Second, Jesus also destroyed the works of the Devil by means of his death. The principal goal of Satan is to thwart the principal goal of God. God's principal goal is to glorify himself. Insofar as the cross of Christ glorified God, it defeated Satan. When Jesus died as God's judgment against sin, against that which belittled God's glory, Satan's principal goal was thwarted. Satan has come to vitiate God's glory. Jesus has come to vindicate it. Satan seeks to undermine God’s glory. Jesus aims to uphold it.
Satan’s aim is to keep men and women in their sin, under its penalty, held in bondage to its power, suffering mental and emotional defeat from its guilty accusations. Insofar as Christ's death secured redemption from sin and its guilt, Satan has suffered defeat (see Col. 2:13-15).
As long as Satan can keep people in their sin, he can torment them with the fear of death, for death is sin's penalty. Yet we read Hebrews 2:14-15 that “since therefore the children share in flesh and blood, he himself likewise partook of the same things, that through death he might destroy the one who has the power of death, that is, the devil, and deliver all those who through fear of death were subject to lifelong slavery” (Heb. 2:14-15).
Third, Jesus defeated and destroyed the works of Satan through his bodily resurrection from the dead and his exaltation to the right hand of the Father. As my spiritual mentor, S. Lewis Johnson, used to say: “The resurrection was the Father's ‘Amen!’ to the Son's ‘It is finished!’” By raising Jesus from the dead and exalting him to the right hand of the majesty on high, God the Father ratified, confirmed, and openly proclaimed the sufficiency of the cross (see Rom. 5:8-11; 1 Cor. 15:16-17; Eph. 1:18-23; Rev. 1:17-18).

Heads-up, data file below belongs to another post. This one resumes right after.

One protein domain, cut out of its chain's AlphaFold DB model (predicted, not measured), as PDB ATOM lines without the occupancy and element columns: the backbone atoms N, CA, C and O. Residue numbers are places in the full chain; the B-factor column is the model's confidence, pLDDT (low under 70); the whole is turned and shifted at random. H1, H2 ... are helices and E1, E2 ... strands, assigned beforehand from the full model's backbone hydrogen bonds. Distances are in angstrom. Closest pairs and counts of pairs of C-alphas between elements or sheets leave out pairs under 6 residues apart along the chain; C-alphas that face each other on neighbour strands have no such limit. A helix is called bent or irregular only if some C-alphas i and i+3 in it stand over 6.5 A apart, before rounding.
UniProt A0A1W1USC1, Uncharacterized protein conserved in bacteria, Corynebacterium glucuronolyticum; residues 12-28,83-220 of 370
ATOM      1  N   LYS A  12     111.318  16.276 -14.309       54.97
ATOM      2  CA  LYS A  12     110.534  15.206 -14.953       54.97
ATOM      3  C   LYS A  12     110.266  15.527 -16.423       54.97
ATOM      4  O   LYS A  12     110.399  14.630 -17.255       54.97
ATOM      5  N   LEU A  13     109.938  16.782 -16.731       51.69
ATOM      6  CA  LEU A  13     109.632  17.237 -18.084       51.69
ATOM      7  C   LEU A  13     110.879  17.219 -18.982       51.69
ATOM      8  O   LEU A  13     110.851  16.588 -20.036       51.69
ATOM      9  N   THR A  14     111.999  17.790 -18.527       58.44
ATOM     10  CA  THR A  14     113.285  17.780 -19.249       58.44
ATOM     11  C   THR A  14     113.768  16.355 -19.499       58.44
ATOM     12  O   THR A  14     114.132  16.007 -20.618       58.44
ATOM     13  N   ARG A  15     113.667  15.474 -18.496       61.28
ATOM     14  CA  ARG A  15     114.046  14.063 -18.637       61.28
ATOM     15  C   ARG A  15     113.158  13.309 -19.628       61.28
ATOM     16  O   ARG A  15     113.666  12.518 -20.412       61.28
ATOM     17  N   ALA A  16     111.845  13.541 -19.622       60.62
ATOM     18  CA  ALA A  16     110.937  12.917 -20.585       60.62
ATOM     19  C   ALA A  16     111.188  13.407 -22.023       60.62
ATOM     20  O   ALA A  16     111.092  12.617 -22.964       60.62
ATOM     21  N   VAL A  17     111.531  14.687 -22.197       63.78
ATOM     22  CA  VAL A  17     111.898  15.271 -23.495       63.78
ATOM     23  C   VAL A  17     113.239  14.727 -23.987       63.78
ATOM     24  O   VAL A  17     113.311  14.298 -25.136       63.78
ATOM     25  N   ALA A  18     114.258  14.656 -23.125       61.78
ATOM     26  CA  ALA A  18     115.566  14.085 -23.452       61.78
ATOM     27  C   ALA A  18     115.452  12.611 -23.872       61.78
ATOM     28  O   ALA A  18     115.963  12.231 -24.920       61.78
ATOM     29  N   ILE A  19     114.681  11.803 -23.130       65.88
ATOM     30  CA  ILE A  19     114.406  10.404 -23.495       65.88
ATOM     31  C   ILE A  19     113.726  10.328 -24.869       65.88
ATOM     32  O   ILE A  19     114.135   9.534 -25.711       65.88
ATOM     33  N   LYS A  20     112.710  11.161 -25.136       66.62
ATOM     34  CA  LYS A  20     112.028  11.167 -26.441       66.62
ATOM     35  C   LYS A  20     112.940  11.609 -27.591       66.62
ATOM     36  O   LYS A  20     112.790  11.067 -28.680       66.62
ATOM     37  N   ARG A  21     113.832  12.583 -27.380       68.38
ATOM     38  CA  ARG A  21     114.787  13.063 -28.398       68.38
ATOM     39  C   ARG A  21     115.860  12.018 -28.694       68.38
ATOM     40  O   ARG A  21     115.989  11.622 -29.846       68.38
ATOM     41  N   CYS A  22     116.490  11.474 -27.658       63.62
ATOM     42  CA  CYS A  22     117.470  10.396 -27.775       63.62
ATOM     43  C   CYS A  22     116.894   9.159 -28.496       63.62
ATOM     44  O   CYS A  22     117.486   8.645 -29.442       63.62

In light of all this, you may be asking the question: if Jesus so thoroughly defeated the Devil and his demons through his life, death, and resurrection, why should we have to worry about them today? Why is there still a war on-going?
It is true that Jesus has sealed Satan’s ultimate defeat and demise. The legal ground on the basis of which he seeks to undermine our relationship with God has been overturned. We wage war against a defeated enemy! But he is still our enemy and he is still active, out on bond, if you will, before his ultimate and eternal imprisonment, and his primary aim is to convince us that he still has authority and power over our lives. And to the degree that we open the door to his presence or grant him access to our lives, he can still wreak havoc. But he doesn’t have to.
Simply put, you don’t have to suffer from Satan’s debilitating presence or yield to his temptations or experience the shame and paralyzing guilt that he tries to inflict. The consistent testimony of Scripture is the victory of Christ over the demonic and the authority and power that is ours if we believe, if we take our stand in the name and authority of the risen Christ, “for he who is in you is greater than he who is in the world” (1 John 4:4).